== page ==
# Why can I split every vector into a row column vector and a null space vector?

I'm reading Strang's Introduction to Linear Algebra, and cannot get why I can split every vector into a row vector and a null space vector.

In fact, I don't why the book suddenly comes to this conclusion. Half a page before (Page 200), the books explains that if $A$ is invertible then $Ax=b$ has a unique solution, which is easy to understand. Then he mentions "With bases for the row space and nullspace, we have $r+(n-r)=n$ vectors. This is the right number. Those $n$ vectors are independent. Therefore they span $\mathbb{R}^n$". OK that's easy, too.

Then he suddenly comes to the conclusion that each $x$ is the sum of $x_n$ and $x_r$, in which $x_r$ is a row space vector, $x_n$ is a nullspace vector.

My thought is, from previous chapters, if $Ax=b$ and $A$ is invertible, then $X=X_n+X_p$, with $A$ invertible then $X_n$ is zero vector, and $X_p$ is the sole solution. This, however, seems to have nothing to do with what he is talking here.

Any thought how should I approach this problem?

• Do you know what it means to say that a set of vectors spans $\mathbf R^n?$ – saulspatz Mar 24 '18 at 1:43
• @saulspatz Hi thanks for the quick reply. When we say a set of vectors are spanning Rn, I think we are equivalently saying that these are vectors are linearly independent and we exactly have n such vectors. – Nicholas Humphrey Mar 24 '18 at 1:46
• I think I'm close to get the idea of splitting X. Let's say Ax = b, and A is invertible. Axn=0 of course only has a zero solution. And Axr=b=Ax. What I don't understand is why he says "The row space component goes to the column space". What does "go to" mean? Very confusing... – Nicholas Humphrey Mar 24 '18 at 1:50
• No, that's not really it. When we say that a set of vectors spans a space, it means that every vector in the space can be written as a linear combination of the vectors in the spanning set. A basis is a spanning set that is also linearly independent. That's probably what's confused you. It is true that a linearly independent set of $n$ vectors will be a spanning set, but that's not the definition, which is what the author is refering to. – saulspatz Mar 24 '18 at 1:51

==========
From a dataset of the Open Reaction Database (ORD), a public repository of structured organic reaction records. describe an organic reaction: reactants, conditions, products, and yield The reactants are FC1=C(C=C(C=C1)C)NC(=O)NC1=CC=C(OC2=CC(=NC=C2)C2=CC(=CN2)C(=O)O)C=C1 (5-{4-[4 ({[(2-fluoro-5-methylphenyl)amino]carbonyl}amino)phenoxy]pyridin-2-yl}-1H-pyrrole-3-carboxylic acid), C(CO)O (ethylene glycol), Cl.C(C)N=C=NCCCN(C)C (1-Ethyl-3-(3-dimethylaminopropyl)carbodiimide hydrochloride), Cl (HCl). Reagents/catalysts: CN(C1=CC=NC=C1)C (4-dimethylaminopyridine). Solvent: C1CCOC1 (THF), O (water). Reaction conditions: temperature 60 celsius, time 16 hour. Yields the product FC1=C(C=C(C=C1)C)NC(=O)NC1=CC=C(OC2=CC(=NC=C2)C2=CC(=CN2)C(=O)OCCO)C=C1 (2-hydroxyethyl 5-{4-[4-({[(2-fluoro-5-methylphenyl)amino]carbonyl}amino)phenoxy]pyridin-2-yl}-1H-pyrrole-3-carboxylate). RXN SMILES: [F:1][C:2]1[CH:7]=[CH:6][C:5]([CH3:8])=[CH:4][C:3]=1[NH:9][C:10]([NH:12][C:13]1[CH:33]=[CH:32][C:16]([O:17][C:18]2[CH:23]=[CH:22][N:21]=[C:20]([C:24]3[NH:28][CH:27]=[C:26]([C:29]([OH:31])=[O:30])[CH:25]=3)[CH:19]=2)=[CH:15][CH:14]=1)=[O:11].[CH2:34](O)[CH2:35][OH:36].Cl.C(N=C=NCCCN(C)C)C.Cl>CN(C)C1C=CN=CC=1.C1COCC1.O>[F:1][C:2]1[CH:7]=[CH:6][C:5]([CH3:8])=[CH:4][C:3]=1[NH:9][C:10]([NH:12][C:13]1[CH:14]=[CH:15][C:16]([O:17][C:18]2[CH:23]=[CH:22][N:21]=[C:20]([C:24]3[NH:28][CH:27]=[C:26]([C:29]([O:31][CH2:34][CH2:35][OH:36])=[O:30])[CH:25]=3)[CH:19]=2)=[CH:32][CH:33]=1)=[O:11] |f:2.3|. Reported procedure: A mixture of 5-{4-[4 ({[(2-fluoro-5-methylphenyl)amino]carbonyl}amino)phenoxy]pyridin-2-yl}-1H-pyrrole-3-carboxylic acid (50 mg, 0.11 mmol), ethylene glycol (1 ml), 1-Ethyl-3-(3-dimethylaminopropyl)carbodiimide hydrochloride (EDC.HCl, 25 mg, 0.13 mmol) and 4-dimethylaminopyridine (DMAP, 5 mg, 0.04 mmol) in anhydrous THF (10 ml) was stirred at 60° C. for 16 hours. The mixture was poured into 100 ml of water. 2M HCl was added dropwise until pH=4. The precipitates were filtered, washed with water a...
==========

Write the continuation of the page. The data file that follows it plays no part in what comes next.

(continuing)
• What is a "row column vector"? Is it a row vector or a column vector?? – bof Mar 24 '18 at 2:14

## 1 Answer

To say that a set $S$ of vectors spans $\mathbf R^n$ is to say that every vector in $\mathbf R^n$ can be written as a linear combination of vectors in $S$. Now,$\mathbf R^n$ is $n-$dimensional which means it has a basis of $n$ elements. Recall that a basis is a set of linearly independent vectors that spans the space. Furthermore, if there is a basis with $n$ elements, then there are two important facts which have surely been covered in your textbook. First, every linearly independent set of $n$ vector is a basis (that is it spans the space.) Every spanning set of $n$ vectors is a basis (that is, it is linearly independent.)

You should find these facts in your text, and review the relevant material, I would say. They are really fundamental.

Once you realize that the $r$ basis vectors for the row space, together with the $n-r$ basis vectors for the null space span $\mathbf R^n,$ the statement should be evident.

• Thanks. I think I know what's blocking me, it's the n=n-r+r part. I know this fact but do not really understand it. I'll go back to Chapter 3 and review the material. Hopefully I can make the connection. – Nicholas Humphrey Mar 24 '18 at 2:15
• Ah I finally get it, pretty easy actually. Since A is m*n, X's columns must be of Rn, and because the row space and null space of A span Rn, X's columns are linear combinations of row space and null space of A. This means that X can be split into two vectors, one of row space of A and another of the null space of A. – Nicholas Humphrey Mar 24 '18 at 12:54